cumstantial evidence, and that there
hnd been secured as yot no definite
clew to the place where the poison was
purchased or as to the identity of the
person who purchased it.
GAS FROM RADIUM IS
FOUND TO BE CURATIVE
LONDON', OcL 2. The radium Instituto
announced tonight the discovery of the
fact that tho emanation of gaa glvon off
by rndlum Ih as efficient for curative pur
poses ns radium Itself. A method has
been also discovered whereby lhe gas
can be conveyed lo medical men through
out tho country for use among their own
The gas. although given off constantly,
dors not weaken tho parent substance.
The Institute has only four grammes of
nullum in Hh poHSosslon but the use of
tho ma will lncreaao Its utility enor
George . Davis, Alias D
George O'Donnell, H
Quits Iron Workers' nj
Union and Puts the HI
Federal Government in IB
Possession . of Com- . Hj
plete Chain ' of Evi- jjl
PRESIDENT RYAN m
IS IMPLICATED W
Harry Jones, Secretary- flw
Tr easurer. Arrested at H
Indianapolis, to Which Br
Place Davis is Being Hj
Taken by Deputy U. S. jjK
IsEW YORK, Oct. 2. Dynamite ont- H
rages that rivaled the exploits of the umm
McNamara brothers and of Ortie Mc- 11181
Manigal woro confessed today by tiHI
George E. Davis, a union iron worker. Il l II
Davis, who was arrested here today, Ullll
was the George O'Donnell who figured Ullll!
in tho trial at Indianapolis that re- nil!
suited in the conviction of Frank M. nlll'i'
Ryan, president of the International As- Hirft'
sociation of Bridge and Structural Iron
Workers, and thirty-seven of his asso- Hnlfi
ciates. His arro3t and its consequences JJ fijj
round up tho work the federal govern- j If!!
men.t slarfed moro than two yoars ago,
when the dynamiting of bridges and illni
steel frame buildings all over the mjj
country became a national scandal. v jfHjr
Remained Unrevealed. '
AH the explosions that Davis says lltllii
ho caused were touched on and testified IISiImI
to at tho dynamiters' trial in Indian
apolis, but the fact that Davis caused
them remainod unrevealed until ho him- mm
self told of it today. iiSljij
Davis's ronfe&rlon resulted today In the Jim Blj
arrest In Indianapolis of Harry Joncr. Iliillli
secretary-treasurer of the iron workers.
His confession supplemented tha evi- III !
dence presented at the Indianapolis trial 1111(31
and makes fresh charges against some of lllnfltf
the men there convicted and now in prla- jlHi'iil'
on. Some of hi revelations concern T'res- I ( Uf
Idcnt Titan, who now is out on bail on ii U fit
pending appeal from a prison sentence of II ill
seven years. Ullll
Chosen to Kill Drew. 1
Davis savs lie was the man chosen to lllnjli
kill Walter Drew, attorney for the Xa- II U Iff
llonal Krectors' association, In December, II jj5
1911. after Drew was charged with kid- II (in 19
imping .lohn J. MeNamara. It was aug- II ll fl
Rested also that he try to "get" William II Qfl II
J. Ihirns, the detective employed by Drew I fijn jl
and his associates to unearth the dyna- I if
mlto conspiracy. The price on Drew's llllnin
head nt that time. Davis said, was $5000. HKm j
T told 'them." his confession contln- II hBIiI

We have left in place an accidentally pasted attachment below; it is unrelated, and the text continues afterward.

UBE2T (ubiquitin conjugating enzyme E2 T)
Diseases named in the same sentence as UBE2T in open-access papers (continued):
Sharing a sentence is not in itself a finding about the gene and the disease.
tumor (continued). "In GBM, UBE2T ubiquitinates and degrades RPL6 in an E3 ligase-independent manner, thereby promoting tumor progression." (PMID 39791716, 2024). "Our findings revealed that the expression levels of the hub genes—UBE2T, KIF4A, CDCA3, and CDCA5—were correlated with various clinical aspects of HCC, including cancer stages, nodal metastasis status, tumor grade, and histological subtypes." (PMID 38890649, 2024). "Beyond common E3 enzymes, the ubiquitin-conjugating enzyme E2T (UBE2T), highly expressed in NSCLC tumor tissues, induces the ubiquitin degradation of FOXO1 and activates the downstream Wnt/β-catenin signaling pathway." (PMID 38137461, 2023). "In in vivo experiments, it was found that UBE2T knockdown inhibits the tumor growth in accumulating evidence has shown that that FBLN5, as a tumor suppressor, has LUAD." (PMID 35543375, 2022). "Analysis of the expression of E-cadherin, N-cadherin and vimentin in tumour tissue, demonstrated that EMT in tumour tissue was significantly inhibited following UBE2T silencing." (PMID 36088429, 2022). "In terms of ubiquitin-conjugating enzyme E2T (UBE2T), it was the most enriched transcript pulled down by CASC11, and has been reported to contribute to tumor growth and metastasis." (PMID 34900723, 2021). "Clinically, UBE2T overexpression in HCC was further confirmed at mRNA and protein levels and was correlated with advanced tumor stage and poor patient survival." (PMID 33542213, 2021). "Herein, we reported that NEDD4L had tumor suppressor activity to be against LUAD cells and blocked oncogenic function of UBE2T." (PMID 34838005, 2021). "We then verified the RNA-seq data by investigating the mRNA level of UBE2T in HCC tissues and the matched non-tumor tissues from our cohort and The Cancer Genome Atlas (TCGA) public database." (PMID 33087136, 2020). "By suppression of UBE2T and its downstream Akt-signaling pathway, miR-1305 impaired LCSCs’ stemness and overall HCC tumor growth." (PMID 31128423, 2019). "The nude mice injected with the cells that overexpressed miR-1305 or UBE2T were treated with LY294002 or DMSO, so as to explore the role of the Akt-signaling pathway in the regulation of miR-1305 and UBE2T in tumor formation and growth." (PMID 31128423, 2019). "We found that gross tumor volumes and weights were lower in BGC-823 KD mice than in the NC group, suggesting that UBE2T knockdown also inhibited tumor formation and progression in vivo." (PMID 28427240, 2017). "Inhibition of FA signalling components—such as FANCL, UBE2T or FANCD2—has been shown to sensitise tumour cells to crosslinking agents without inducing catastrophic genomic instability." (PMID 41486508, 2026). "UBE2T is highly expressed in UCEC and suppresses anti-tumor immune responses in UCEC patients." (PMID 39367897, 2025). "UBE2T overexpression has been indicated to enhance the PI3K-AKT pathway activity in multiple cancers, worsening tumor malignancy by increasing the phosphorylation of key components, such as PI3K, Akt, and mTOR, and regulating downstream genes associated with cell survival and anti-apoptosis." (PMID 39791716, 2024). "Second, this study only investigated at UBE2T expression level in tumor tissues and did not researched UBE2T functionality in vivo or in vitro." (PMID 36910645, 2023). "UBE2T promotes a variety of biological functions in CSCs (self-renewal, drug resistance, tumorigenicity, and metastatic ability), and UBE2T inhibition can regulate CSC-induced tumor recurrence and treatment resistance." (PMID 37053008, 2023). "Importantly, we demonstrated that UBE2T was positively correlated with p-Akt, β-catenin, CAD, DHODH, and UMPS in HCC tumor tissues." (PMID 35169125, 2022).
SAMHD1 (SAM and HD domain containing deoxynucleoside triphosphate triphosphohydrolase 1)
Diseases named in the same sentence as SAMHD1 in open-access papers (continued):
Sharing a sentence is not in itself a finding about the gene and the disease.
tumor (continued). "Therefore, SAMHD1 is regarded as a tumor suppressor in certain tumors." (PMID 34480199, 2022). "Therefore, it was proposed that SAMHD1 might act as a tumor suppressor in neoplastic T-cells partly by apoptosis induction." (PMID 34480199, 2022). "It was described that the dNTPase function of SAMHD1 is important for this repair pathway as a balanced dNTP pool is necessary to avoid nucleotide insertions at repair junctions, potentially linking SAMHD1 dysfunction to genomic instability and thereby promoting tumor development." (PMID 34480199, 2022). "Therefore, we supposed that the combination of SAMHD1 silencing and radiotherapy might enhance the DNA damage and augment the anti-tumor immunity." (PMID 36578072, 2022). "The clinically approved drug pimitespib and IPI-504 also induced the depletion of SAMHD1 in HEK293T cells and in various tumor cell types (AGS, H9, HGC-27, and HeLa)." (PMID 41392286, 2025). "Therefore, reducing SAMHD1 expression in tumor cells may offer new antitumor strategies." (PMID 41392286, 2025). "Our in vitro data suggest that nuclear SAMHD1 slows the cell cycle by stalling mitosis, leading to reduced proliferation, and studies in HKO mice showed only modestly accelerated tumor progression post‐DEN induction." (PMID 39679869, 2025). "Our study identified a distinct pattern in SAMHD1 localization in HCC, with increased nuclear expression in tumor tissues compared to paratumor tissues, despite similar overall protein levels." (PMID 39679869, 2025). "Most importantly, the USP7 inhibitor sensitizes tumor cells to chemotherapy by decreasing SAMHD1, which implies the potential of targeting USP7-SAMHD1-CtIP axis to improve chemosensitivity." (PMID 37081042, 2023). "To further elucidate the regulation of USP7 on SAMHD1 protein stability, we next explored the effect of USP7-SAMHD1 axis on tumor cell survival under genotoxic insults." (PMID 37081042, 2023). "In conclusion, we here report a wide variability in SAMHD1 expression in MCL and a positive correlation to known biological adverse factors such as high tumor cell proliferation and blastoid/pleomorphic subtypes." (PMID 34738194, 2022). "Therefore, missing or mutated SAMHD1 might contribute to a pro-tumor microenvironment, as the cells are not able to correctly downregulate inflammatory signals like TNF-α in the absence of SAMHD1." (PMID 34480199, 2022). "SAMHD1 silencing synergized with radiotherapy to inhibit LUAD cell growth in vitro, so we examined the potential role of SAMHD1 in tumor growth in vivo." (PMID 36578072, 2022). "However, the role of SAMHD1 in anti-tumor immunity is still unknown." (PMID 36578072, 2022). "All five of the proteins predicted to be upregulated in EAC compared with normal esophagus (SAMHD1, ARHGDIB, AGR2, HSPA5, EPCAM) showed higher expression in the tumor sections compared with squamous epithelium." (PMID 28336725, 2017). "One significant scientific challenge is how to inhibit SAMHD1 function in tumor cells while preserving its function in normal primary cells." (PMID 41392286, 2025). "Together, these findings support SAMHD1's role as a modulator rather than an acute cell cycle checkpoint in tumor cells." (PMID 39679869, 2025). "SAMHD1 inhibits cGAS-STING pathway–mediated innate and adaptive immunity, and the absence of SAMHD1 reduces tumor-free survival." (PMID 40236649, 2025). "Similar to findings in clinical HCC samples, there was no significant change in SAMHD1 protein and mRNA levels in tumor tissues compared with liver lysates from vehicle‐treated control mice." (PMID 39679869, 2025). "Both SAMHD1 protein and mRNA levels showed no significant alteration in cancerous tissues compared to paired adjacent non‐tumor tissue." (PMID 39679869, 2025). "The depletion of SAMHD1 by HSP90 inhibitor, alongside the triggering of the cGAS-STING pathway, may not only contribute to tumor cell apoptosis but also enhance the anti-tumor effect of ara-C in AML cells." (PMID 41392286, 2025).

uf!'. "Hint I did not want to mix up In II Bnjf j
such huslnuss." II I Mil
Davis consented to return to Indlannp- II I ll
oils without extradition. His bail was II I II
fixed at SI 0.000. j hit J
Conspiracy Still Exists.
The conspiracy thought to have been n mi
1 broken up by tho conviction of Ryan and I m llljj
others still exists, according to Davis's jlflfi
confession. With tho exception of Harry II ij alt
Junes, the men he mentioned In conncc- Si7it:
Hon with his various dynamite Jobs al- II 12 11 1!
roadv had been arrested, although his (I M l
confession indicated that the government IIksHiI
had not obtained all tho Incriminating II I Mr
evidence against those defendants when ()1"MI
thov wore tried at Indianapolis. jlff J:
The apprehension of this McManlgnl llmrli
of the east won due to Robert Foster, a IIhIIi'
f.ouLsvIlle detective, who shadowed the II H
Iron worker through eastern cities. Final- frfllihv
I v. several weeks ago. when Davis was I ill 'P
displeased with his treatment by th 11(1 I
union, Foster persuaded him to moke a Imillif
full confession. H if
Quit the Union. J
ThJp was on September 1. For a week llE
Davis had been working In Pittsburg for I fJBni
the Thompson-Starrett company. Then II Umi
the local deleBute of the Iron workers jlw yf;
union told him lie must pay a $28 in- II 3 hit
Illation fee to th local union or quit Inn E!
work. Davis milL The detective told him IfflR II
that he knew all about his deeds anyway llwfl f
and Davis, feeling that the union had de- NlWtJ
8rled him, accompanlod Foster to New lie Its
York. Here In the presence of represent- llntfrlf
ntlvs of the federal district attornoy and Mnnfill
the National Brcctors association, he die- ma
latcd and swoic to the long detailed con- rtiff.
fesslou which was given out today by th m
district, attorney's offlco. I Rl
Davis enld he had been an iron worker SfeSi
since 1S00- nnd had been employed at 1 litis
Denver. Pueblo, St. Louis. New York. Km
Washington. Providence, Cleveland. UM I
Pittsburg nnd Ttlrmiiigham. In the early JH
days of the troubles between the union ifinHPr
and the bridge builders he wan a member V JPJ ,
of the entertainment committee, whos 1 1 W '
duty It was to assault non-union work- fflj ;
ers. He began his career as a dynamiter WTj j
Two Years in Prison. ill j
In careful detail the confession describes Kai i
how Davis blew up or tried to blow up ijujT '
buildings and bridges In various cities and j
towns of the cast. It wis during his ' H jt j
preparation of plans to destroy a now f'jli j
(Gontinuod on P&ga Two,);